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Courchevel ski resort is widely regarded as one of the world's most fashionable winter-sports destinations: it boasts the greatest concentration of deluxe hotels and chalets, Michelin-starred restaurants and designer-fashion boutiques in the French Alps, and offers direct access to one of the world's greatest linked ski areas, the Three Valleys.

Overview

Nouveau-riche regent of France's leading ski resorts, Courchevel enjoys by far the highest profile of all of the big-name mega-resorts of the Tarentaise Valley, and boasts the most extensive local ski area amongst its linked entourage of famous resorts in the magnificent Three Valleys ski domain.

Courchevel isn't an individual resort though, it's actually a grouping of four separate resort villages, each with its own personality and each appealing to a different character of clientele; the generally accepted notion being that the higher the village, the higher the prestige - and the prices. Each of the villages is commonly referred to by its approximate corresponding altitude in metres above sea level, prefixed with the adopted collective resort name (e.g. Courchevel 1850), but recently the lower-altitude villages have reintroduced their original local names: Courchevel Le Praz (aka 1300); Courchevel Village (aka 1550), site of the original hamlet of Courchevel; and Courchevel Moriond (aka 1650); the prime resort of Courchevel 1850 is simply referred to as just 'Courchevel'.

Despite being best known for its bling factor and its celebrity clientele, Courchevel is actually not quite as exclusive as it might seem. Certainly it has many deluxe hotels, sumptuous chalets, opulent boutiques, swanky bars & clubs, and one of the highest concentrations of Michelin-starred restaurants outside Paris, but the central quarter of the main resort still reveals much of its unpolished and now dated purpose-built roots. There's also more than enough choice of accommodation, services, and venues, across all four villages, to cover all categories and budgets; just remember to glance at their price list first, or not as the case may be

The one truly egalitarian feature of Courchevel is its great ski area, offering a diverse range of terrain covering a full gamut of slope classifications to suit everyone.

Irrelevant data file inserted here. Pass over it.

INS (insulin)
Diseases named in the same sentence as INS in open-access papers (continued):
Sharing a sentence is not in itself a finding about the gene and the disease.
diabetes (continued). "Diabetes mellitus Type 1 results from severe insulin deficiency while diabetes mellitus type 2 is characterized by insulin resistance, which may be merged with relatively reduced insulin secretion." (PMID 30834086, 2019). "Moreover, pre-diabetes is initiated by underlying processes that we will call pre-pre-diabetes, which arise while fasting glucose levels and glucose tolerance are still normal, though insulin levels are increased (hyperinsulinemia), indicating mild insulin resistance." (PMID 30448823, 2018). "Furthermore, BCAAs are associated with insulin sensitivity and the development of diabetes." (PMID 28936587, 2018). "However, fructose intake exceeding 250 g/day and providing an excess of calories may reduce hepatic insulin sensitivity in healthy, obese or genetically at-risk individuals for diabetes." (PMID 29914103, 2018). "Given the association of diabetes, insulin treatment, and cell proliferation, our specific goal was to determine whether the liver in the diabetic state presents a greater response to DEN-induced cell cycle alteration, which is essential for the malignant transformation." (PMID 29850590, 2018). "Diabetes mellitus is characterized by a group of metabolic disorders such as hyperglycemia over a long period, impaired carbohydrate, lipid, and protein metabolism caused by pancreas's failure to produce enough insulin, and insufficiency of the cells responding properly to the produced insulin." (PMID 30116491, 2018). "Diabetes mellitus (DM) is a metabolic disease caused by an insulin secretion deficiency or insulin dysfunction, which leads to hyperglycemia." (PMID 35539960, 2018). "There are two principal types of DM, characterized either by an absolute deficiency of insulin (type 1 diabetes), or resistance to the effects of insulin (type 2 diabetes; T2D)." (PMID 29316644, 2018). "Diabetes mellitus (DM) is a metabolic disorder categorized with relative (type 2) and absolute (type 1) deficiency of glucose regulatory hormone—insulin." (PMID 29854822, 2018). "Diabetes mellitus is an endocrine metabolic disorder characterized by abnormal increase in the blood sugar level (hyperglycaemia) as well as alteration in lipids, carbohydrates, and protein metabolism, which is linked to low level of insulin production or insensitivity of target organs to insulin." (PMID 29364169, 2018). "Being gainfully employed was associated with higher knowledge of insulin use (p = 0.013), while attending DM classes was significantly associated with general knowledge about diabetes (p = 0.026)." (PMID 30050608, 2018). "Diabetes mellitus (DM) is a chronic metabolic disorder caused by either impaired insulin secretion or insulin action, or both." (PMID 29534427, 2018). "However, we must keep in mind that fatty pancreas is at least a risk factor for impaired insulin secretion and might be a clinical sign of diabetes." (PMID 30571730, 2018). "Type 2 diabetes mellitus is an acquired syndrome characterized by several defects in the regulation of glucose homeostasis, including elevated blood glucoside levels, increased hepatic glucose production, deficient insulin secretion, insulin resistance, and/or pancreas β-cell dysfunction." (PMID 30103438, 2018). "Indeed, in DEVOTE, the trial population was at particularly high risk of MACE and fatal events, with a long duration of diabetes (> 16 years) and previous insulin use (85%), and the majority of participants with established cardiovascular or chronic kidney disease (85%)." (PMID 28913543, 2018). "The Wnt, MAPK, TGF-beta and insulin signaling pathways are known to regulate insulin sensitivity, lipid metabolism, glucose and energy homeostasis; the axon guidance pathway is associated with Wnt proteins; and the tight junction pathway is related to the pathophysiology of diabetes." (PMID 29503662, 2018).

Ski area

There are beginners' zones at all four village bases; the most extensive ones are located at Courchevel Moriond and in the Pralong area above Jardin Alpin, these two sectors also offer the best selection of gentle progression pistes out on the main slopes, although those from Jardin Alpin and Verdons to central Courchevel often get uncomfortably busy.

Progressive novices and intermediates have some of the best slopes in the Alps to play with, here in the Courchevel sectors and further afield throughout the immense Three Valleys domain; many visitors however are content to remain in the Courchevel valley for the duration of their stay, such is the extent and quality of the local ski area. Particularly noteworthy are the great selection of cruise-able long blues and fast wide reds in the upper reaches of the core Saulire-Creux sectors and in the Chanrossa sector above Courchevel Moriond, and, when snow conditions are good, the thigh-burning long red runs on the wooded slopes down to Le Praz and La Tania.

Advanced ability skiers and snowboarders have the additional choice of lots of inter-piste powder slopes and steep mogulled black pistes, as well as seemingly limitless off-piste possibilities in the Three Valleys as a whole. The highest profile in-bounds challenges in the core Courchevel area are the seriously steep couloirs down the rugged flank of La Croix des Verdons to the looker's right of the Saulire cable car, only one of which - the Grand Couloir - is marked as a black run on the Courchevel piste map, the others are narrower and tougher off-piste descents.